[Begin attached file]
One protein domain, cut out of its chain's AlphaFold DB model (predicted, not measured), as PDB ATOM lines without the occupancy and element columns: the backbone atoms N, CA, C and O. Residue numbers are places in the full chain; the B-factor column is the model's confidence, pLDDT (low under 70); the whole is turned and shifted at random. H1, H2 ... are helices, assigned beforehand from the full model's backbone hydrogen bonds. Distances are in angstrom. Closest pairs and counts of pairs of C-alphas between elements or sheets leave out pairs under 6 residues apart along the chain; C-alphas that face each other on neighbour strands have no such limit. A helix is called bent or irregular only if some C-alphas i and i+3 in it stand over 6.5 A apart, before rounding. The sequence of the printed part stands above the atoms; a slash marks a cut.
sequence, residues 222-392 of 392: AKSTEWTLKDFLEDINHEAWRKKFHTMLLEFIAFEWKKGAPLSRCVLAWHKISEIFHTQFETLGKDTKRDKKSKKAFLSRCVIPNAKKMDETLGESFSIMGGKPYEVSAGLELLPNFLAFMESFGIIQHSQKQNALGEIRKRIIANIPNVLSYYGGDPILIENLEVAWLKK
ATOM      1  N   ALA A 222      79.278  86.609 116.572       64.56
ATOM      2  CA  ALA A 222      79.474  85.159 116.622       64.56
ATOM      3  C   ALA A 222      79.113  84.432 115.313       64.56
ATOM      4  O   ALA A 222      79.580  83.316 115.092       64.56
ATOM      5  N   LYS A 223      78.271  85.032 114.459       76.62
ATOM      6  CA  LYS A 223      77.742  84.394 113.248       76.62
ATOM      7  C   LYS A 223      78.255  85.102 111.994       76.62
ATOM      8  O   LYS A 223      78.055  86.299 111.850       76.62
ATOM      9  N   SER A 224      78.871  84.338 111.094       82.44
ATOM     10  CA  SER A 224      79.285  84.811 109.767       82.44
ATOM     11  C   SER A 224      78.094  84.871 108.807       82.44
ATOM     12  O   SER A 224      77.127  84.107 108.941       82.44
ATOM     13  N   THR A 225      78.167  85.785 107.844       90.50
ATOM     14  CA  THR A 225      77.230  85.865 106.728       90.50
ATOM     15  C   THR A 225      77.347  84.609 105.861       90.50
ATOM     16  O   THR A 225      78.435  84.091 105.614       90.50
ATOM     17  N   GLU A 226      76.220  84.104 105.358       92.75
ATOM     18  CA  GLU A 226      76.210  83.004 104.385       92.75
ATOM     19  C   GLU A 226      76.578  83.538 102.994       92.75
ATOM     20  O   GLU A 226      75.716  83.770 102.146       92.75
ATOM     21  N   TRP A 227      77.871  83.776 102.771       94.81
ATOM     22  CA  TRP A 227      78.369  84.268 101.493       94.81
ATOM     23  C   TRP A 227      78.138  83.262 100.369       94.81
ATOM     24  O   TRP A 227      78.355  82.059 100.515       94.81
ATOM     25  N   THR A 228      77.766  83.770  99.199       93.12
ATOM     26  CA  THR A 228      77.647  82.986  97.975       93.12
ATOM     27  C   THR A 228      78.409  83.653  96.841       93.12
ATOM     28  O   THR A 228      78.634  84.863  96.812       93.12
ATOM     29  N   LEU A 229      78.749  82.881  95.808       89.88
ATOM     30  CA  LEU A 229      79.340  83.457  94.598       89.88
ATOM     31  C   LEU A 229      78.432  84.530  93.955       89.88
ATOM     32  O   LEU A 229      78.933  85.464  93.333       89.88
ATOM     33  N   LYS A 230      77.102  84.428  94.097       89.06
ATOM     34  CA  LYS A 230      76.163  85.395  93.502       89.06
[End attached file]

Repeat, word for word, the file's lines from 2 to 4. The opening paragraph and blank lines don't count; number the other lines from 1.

ATOM      1  N   ALA A 222      79.278  86.609 116.572       64.56
ATOM      2  CA  ALA A 222      79.474  85.159 116.622       64.56
ATOM      3  C   ALA A 222      79.113  84.432 115.313       64.56